A neuroscientist explains how to rewire your brain to live in the present moment

Mindfulness has become a word we hear everywhere nowadays, yet not many people know its true meaning. You may ask yourself, what is mindfulness? The short and simple answer is: It’s the skill of being conscious, present and aware. (Basically being here and now).

Research has found that mindfulness can rewire your brain to be less emotional and more rational. It’s a way of staying in control of your emotions and surroundings. A study performed by neuroscientists at Harvard University found that meditation (and mindfulness) literally rebuilds the brain’s grey matter.

There are a couple of ways to achieve mindfulness in your everyday activities, according to neuroscientist David Rock. 

Below we’ve summarized his suggestions to activate your “direct experience network” in your brain compared to your “default brain network”.

Here they are:

Technique #1: “Micro Meditations.”

They are essentially meditations that you can practice over short periods of time, no more than 1-3 minutes at a time, throughout your day. When we are stressed or agitated our breath gets shallow and fast, the key is paying attention to the way you breathe, become aware of you breath, the way your body moves, try to hold your breath, and if possible, hold your stomach.

After holding your breath for a moment, start bringing air into the belly. Don’t force it or strain yourself, if it feels uncomfortable try to hold it higher in your body. The point is to focus on your breathing patterns.

Practicing this type of “micro-meditation” during stressful or overwhelming parts of your day can improve the way you face those feelings and situations, allowing you to become aware and calm.

Once you start practicing regularly, you will become more focused on your everyday life. You can practice micro-meditations every hour or so, set up an alarm on your phone, make a habit out of this experience.

Use them before a presentation, when you are stuck in traffic, any time you feel stressed. The longer you do it, the faster it will become a habit. Think of mindfulness as a muscle, you have to exercise it in order to gain strength.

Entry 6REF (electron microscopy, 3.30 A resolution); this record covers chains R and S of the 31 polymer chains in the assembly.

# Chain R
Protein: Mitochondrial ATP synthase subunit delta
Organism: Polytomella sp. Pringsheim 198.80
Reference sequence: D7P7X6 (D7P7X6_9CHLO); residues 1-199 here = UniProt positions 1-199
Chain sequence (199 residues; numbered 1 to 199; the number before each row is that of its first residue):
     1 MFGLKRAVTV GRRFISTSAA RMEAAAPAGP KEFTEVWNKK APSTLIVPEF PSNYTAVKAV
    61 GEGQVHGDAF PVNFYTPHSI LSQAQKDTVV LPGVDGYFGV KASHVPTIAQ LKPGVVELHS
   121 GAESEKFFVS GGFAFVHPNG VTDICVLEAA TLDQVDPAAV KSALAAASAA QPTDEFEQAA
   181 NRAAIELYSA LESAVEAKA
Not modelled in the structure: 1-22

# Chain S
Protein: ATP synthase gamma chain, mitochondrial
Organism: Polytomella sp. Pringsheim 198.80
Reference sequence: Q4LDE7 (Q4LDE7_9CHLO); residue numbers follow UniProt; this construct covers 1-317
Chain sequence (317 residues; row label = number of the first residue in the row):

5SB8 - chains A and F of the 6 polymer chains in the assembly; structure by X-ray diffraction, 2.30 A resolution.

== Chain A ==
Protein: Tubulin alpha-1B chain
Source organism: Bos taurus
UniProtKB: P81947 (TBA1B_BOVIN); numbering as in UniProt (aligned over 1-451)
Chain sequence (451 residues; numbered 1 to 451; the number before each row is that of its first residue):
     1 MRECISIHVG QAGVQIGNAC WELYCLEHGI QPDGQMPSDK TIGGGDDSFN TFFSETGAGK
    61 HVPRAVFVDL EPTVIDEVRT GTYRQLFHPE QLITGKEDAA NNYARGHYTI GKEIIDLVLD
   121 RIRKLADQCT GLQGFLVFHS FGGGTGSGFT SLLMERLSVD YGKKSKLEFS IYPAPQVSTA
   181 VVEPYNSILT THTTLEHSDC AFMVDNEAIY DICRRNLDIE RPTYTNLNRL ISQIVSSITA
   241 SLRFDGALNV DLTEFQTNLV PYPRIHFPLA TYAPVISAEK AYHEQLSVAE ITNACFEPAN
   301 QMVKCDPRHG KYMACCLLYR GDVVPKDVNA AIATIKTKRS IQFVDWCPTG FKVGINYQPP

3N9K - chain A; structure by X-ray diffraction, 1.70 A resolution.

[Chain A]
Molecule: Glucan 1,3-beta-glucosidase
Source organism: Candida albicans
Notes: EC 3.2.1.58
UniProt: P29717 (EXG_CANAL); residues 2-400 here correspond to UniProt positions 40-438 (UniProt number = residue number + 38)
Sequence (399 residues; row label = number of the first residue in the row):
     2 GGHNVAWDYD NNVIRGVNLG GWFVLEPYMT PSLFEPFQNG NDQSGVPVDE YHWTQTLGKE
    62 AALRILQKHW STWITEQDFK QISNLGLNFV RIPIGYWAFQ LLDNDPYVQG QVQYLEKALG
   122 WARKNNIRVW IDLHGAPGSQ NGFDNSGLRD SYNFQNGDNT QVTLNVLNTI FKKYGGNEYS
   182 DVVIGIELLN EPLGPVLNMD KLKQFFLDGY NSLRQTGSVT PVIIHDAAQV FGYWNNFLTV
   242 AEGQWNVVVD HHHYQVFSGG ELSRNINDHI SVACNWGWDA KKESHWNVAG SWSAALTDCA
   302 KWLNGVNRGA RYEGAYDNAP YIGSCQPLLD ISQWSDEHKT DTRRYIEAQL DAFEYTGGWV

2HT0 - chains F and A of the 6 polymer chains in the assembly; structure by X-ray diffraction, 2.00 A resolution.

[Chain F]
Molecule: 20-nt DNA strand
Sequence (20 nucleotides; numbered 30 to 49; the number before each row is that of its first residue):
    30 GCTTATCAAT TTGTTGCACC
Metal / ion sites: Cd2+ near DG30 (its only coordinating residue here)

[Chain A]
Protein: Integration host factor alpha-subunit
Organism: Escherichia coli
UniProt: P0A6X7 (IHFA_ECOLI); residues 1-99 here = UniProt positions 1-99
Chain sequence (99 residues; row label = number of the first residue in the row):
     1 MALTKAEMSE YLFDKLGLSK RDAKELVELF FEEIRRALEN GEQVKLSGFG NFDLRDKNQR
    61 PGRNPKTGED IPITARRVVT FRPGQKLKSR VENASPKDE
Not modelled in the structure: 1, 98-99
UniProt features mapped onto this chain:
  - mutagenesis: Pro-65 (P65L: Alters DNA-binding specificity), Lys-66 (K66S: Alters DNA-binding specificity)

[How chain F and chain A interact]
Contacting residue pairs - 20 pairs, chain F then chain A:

Technique #2: Mindfulness in Action

The hectic lifestyle we live has ruined our attention span. Thinking of future events is constantly distracting us from what we ought to be paying attention, both in and out of the workplace.

The average attention span of a goldfish is 9 seconds while the average attention span of humans in 2015 was 8.25 seconds. That’s why every time you find yourself wandering off, pay attention to what you’re listening to for seconds at a time. It is harder than you think but all you need is will power and practice.

Another strategy to improve your attention is performing an object meditation regularly. This is simply focusing your mind on an object. This object could be anything, such as a rock or a flame. Start 2 minutes and gradually increase your time. Every time your mind strays, simply return your focus back to the object.

Apparently Master Buddhist monks have trained their minds to focus on an object for up to 4 hours without getting distracted.

3) Practice, practice, practice.

By practicing again and again you will start to gain consciousness and concentration, you will be able to listen and gain control over your wandering mind. It is a hard thing to do but not an impossible one, you might have to come back to it dozens of times in a single day but with a little bit of patience you will train your mind to be here and now.

By practicing these techniques daily, your ability to reduce stress will increase and you will find creative solutions for your problems. You will also start enhancing your concentration (improving your judgment) and by doing so, you will start to see things with clarity.

By training and gaining control over your mind you can rewire your brain, all you have to do is to dedicate small moments of your day to meditate and soon you’ll be on a path to being fully in the moment.

This article was originally published on The Power of Ideas.

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